Before We Even Start…

Of all the people who start to learn piano, most give up pretty quickly, generally saying “I tried learning, but I wasn’t any good at it”.

Of those who stick it out for a while, most stop at some point later, usually when real life prevents them from having lessons.

With this in mind, I have a few quick, important points to make:


Piano teachers should (and never do) say:

“I will help you learn piano the way I learned. If it doesn’t work for you, but you love piano music, go to someone else.

So, I’m saying that now.

I offer free materials and inexpensive one-to-one lessons that have worked for many people since I became a full-time piano teacher in 2009. Many of those people came to me having had a “failed” learning experience in the past and now have a great relationship with their piano.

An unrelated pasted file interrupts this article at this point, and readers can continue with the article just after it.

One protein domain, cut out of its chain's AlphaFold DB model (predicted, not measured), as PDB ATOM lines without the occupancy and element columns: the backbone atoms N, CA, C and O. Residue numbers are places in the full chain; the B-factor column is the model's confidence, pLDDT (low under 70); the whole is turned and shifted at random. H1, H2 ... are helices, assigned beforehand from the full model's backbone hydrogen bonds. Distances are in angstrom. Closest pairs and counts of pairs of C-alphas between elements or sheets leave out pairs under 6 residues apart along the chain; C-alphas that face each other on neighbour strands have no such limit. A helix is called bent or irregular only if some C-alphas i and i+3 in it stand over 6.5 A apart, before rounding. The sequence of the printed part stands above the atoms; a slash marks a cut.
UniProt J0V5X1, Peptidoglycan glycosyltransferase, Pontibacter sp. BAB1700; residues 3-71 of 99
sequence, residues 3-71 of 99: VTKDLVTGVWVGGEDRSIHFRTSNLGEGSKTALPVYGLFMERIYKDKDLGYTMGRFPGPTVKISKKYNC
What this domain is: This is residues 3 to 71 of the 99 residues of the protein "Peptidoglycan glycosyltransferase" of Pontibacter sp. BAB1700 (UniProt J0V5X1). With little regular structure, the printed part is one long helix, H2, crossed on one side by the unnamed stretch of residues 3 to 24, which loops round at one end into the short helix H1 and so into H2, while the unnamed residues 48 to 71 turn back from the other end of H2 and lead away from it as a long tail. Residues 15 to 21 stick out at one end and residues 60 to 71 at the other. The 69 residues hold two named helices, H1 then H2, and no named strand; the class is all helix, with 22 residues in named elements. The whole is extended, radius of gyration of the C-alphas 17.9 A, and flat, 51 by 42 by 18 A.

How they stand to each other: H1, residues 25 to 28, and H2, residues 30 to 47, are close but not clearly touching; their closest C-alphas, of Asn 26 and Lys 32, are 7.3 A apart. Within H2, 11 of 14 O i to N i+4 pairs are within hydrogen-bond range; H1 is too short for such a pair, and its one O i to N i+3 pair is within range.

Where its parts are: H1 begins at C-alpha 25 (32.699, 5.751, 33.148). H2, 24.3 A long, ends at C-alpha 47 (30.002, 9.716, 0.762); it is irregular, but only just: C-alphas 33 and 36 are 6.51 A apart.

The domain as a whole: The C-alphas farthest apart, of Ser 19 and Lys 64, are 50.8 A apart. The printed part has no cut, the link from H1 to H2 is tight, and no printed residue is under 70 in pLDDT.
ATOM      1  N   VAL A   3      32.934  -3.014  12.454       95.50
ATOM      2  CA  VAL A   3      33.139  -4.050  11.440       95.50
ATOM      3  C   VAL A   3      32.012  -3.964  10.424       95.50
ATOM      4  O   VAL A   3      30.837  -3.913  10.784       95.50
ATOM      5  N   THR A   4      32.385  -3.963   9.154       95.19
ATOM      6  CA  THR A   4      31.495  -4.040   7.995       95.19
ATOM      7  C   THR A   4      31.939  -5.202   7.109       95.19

For some people, my ways don’t work.

That’s why I don’t charge until you see it working, and not at all if you manage to learn entirely from my free stuff.


I do not teach people to read traditional musical notation.

Musical notation is not widely used in the writing, arranging or performing of most popular or jazz music.

While it’s a useful skill, I believe that many people fail to enjoy piano playing because of a disproportionate emphasis on sight-reading, which may not be something they enjoy or find straightforward.


My approach to teaching is based on explaining how the music you enjoy came to exist in the first place.

It draws heavily on your many years of listening to pop/jazz music. This approach is ineffective for little kids.

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